William Eggleston - Photographer
by Reiner Holzemer
Milano, Palazzo Reale
26/09/2007 - 20/01/2008
Dal 25 giugno al 7 settembre 2008, Sala delle Esposizioni Quai Antoine Ier
4, Quai Antoine Ier -- Monaco. L'esposizione retrospettiva concepita e co-prodotta dal Nuovo Museo Nazionale di Monaco e dal Museo delle Belle Arti di Montreal, in partenariato con il Museo Boijmans Van Beuningen di Rotterdam, è senza dubbio la più importante manifestazione dedicata a Kees Van Dongen dopo quella del Museo d'Arte Moderna di Parigi del 1990. Essa riunirà più di 200 opere delle quali alcune non esposte al pubblico da più di mezzo secolo.
A cura di Philippe Dagen, critico darte e giornalista e organizzata in collaborazione con la Galerie Jérôme de Noirmont di Parigi, la mostra presenta oltre novanta splendide immagini e si articola in sezioni tematiche strettamente concatenate per raccontare lopera di Bettina Rheims dal 1991, con Chambre close, al 2004 con Shanghai. Dal 24 Settembre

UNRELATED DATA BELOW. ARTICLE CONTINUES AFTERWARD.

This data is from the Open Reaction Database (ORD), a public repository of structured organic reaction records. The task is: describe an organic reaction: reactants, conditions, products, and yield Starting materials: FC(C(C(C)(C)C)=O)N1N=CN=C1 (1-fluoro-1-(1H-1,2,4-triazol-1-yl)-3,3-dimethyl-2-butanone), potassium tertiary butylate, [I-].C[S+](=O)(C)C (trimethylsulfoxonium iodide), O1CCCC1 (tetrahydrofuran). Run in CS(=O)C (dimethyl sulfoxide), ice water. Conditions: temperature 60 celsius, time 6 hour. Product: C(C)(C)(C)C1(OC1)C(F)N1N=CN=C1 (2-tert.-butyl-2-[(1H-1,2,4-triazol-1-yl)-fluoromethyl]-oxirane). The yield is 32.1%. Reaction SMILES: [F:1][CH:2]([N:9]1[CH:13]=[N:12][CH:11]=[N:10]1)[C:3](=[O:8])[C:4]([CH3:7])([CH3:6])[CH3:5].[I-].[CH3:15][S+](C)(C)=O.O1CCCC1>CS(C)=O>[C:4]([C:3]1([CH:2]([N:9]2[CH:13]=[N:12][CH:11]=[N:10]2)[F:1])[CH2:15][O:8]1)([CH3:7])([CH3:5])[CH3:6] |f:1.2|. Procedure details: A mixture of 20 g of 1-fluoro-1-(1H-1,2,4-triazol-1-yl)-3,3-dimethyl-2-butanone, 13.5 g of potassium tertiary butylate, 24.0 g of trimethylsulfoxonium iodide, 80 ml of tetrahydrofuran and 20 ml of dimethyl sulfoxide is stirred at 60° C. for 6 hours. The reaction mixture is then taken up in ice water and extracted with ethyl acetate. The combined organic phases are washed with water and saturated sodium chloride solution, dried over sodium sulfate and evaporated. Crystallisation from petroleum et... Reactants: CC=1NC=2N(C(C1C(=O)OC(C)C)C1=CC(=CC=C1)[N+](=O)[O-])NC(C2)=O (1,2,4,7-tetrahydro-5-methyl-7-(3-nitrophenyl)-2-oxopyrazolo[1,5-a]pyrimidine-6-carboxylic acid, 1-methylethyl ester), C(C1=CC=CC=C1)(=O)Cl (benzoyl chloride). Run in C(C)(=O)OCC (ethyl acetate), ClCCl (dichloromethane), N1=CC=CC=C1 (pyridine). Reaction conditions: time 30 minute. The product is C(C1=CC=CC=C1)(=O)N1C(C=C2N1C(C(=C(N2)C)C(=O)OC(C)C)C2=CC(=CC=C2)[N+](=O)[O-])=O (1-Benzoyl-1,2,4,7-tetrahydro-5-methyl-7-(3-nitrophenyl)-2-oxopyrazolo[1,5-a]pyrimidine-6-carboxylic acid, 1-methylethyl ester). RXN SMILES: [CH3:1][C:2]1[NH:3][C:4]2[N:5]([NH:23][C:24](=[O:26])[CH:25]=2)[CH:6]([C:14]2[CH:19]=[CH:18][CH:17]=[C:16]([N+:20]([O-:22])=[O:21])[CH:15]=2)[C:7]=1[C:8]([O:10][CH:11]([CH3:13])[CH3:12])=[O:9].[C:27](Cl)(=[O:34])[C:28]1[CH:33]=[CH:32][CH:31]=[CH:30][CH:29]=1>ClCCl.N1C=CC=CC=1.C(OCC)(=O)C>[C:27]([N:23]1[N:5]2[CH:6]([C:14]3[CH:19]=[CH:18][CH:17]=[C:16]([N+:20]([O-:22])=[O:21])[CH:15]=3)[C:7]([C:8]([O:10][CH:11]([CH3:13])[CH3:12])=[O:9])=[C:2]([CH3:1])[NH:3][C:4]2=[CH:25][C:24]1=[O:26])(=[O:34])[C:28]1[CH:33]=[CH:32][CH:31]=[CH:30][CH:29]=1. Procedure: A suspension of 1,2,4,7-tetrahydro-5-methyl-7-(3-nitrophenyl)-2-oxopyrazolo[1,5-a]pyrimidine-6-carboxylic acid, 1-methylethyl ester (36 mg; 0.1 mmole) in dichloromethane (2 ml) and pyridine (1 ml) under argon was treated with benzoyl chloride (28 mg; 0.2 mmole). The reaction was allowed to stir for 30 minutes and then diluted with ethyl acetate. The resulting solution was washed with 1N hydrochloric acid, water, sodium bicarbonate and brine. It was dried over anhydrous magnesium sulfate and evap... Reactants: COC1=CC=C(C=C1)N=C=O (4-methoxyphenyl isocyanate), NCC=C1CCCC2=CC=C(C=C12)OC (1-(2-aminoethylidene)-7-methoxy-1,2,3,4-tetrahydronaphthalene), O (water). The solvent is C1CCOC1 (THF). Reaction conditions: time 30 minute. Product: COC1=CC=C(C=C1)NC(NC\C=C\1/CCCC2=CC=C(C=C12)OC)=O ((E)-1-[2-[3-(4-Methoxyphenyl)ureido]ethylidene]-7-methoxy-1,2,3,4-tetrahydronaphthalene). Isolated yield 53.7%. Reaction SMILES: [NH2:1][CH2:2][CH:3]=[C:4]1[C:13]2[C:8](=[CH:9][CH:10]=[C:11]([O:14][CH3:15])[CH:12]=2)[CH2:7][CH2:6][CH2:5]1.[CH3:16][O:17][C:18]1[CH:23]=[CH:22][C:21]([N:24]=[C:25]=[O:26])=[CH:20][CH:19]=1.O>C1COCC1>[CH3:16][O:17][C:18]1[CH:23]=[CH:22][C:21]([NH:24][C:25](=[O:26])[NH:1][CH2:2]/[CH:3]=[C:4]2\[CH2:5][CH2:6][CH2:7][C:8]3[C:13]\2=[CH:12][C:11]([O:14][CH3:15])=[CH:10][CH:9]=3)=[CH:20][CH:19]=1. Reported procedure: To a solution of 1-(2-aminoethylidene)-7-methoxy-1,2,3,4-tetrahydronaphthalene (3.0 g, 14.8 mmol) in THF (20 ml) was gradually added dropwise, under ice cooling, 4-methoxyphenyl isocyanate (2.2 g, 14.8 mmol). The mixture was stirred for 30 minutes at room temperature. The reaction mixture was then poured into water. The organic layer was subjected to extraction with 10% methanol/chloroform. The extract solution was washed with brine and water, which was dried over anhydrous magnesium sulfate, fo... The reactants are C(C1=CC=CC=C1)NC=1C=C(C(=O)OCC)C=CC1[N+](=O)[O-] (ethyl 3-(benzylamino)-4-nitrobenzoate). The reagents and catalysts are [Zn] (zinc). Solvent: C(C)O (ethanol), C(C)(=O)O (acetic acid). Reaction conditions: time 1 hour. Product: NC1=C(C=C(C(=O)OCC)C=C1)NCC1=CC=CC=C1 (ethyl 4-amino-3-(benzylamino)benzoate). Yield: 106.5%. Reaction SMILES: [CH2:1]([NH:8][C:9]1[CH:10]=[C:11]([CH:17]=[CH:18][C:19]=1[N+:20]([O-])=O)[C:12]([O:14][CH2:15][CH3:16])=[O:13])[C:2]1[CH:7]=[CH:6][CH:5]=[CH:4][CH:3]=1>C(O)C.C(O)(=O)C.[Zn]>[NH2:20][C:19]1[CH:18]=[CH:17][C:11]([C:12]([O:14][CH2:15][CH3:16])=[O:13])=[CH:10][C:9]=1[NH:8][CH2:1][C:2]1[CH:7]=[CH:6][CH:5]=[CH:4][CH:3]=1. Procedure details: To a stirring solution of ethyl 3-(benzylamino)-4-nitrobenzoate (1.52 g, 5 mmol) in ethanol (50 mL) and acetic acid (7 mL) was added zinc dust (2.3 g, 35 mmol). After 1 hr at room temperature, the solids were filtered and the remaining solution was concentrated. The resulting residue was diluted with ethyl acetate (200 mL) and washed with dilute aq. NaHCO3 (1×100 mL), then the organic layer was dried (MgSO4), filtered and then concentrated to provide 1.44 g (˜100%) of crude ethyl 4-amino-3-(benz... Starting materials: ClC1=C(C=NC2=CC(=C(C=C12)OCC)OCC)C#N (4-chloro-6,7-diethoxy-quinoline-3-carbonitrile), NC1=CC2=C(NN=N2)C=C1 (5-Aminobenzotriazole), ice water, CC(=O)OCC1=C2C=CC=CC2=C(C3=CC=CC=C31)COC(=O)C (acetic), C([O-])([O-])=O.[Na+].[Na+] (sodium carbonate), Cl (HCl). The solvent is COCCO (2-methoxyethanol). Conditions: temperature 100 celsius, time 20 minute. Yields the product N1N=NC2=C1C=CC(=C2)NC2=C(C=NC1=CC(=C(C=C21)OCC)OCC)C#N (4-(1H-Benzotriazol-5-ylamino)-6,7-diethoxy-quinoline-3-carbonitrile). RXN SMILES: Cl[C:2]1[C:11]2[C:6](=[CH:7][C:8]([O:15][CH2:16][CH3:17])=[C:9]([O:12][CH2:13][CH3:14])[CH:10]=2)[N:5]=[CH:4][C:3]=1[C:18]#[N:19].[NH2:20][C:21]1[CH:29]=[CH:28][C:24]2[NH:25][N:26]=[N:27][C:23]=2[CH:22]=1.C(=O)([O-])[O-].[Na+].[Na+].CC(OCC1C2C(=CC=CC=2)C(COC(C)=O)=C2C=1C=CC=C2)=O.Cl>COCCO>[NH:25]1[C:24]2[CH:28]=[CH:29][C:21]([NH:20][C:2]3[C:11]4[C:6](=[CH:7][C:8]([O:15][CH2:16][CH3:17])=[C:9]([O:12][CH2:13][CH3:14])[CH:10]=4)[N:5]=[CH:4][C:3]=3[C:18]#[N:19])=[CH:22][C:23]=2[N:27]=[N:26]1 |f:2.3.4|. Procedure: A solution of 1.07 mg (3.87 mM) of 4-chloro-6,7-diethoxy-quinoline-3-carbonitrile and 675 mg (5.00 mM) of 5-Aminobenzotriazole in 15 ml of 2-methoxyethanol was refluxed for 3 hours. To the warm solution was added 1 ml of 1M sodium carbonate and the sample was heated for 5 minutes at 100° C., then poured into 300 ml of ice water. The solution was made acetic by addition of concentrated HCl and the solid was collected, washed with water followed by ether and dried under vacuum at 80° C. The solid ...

al 23 Novembre 2008, FORMA Centro Internazionale di Fotografia di Milano
Vernissage chambre close mit Roman Libbertz
Bettina Rheims Photographs Madonna: " a lot of people don't know, but i'm not a big madonna fan; however, i love b.r.
Madonna photographed by Andy Erle and Bettina Rheims for Bedtime Stories in 1994.
On the background the song Human Nature video versions.
In '56 with Hitchcock on the set of The Man Who Knew too Much....sort of
Bernard Hermann was born in New York City on June 29, 1911. He won an Academy Award for The Devil and Daniel Webster (1941). He is particularly known for collaborations with Alfred Hitchcock. He did the music on Orson Welles' infamous 1938 The War of the Worlds radio broadcast, composed the scores for several fantasy films by Ray Harryhausen, and many TV programs.